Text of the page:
Book Review: Born of Oak and Silver

Born of Oak and Silver is an epic Druidic fantasy that spans decades. It follows Daine, a Druid, from the time just before his birth until his death (this isn’t a spoiler, the prologue is him speaking of his own death and subsequent rebirth so you know it’s coming eventually).

Daine is a strong but real character, meaning he has some pretty significant flaws at different points in the book that lead him along a path that’s both wonderful and terrible at the same time. The supporting characters were wonderful. Bram, the aged Druidic grandfather was a favorite. Ayda was the character who had me both cheering and cursing the most and Maurelle was deliciously evil and seductive.

I did have a few issues with this book that I want to mention. Not because I think they are reasons not to read. Not at all, but I like to make sure that anyone following my reviews knows what they’re in for when they start a book I’ve recommended.

First of all, there’s a lot of backstory that takes place. This is a LONG book. 509 pages according to Amazon. It’s very well written with excellent description, vibrant settings, and real, gut wrenching emotion. But as I was reading the beginning, I did feel several times that I wanted to get to the meat of the book. That said, knowing all about Daine’s childhood does make the events of the rest of the book more meaningful.

Secondly, the book does not end with everything resolved into a nice, tidy little bow. There’s a sequel coming and it’s not out yet (as of the date of this review, December 2013). In fact, it’s not slated to come out until October 2014, so you’ve got a bit of a wait. Just be warned.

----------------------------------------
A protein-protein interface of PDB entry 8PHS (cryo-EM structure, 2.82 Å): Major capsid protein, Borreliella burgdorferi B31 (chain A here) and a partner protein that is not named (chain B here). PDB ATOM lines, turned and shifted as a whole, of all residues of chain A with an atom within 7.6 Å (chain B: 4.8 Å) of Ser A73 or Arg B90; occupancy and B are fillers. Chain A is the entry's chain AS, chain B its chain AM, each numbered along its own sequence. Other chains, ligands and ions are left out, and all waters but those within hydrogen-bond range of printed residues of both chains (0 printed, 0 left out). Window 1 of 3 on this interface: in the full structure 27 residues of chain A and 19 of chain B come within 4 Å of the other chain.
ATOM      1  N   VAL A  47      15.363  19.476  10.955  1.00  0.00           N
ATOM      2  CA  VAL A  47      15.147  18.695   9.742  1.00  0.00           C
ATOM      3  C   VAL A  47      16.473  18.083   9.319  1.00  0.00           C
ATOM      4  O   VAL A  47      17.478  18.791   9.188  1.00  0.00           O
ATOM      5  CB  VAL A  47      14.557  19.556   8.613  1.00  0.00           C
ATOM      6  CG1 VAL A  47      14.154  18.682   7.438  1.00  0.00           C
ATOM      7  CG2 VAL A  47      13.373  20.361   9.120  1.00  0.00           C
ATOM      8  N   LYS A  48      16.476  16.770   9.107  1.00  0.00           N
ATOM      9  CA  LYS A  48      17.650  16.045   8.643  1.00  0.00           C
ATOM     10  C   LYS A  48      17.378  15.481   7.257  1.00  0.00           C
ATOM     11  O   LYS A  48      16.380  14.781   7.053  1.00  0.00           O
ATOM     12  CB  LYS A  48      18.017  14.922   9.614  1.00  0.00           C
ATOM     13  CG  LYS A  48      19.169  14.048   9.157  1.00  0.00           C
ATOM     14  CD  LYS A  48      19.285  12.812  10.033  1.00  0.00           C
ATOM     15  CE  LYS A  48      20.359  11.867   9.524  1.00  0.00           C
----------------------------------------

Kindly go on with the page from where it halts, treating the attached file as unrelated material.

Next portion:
Third: There are some pretty gruesome scenes in this book. Rape, murder, dismembering…they are not treated lightly. These types of scenes in a book don’t bother me, but sensitive readers may want to be aware.

And lastly, my only real criticism of the book: I did feel like another edit pass was in order. There are a number of instances of poor editing (primarily sentences where it appears the author changed the sentence but missed a word or two going from one draft to another). It’s inevitable, even in traditionally published books that a mistake or two slips through, but there are a few dozen mistakes in this text that occasionally bring you out of the story. HOWEVER: I urge you to read past those and let yourself be swept away by the tale.

Note: Ms. McKean just recently re-released this book with a fresh edit pass. I haven’t had the opportunity to re-read it yet because my to-read pile is absolutely insane, but I believe that the issues I noticed should be much improved now. 

I will definitely be reading more of Ms. McKean’s work as I think she is extremely talented and I was honored to be able to read this review copy. She’s crafted a world that is so rich you can’t help but lose yourself in it and characters that make you laugh, cry, and rage as the story unfolds.

Born of Oak and Silver – 4 of 5 stars

***This review originally appeared at Author Alliance.***

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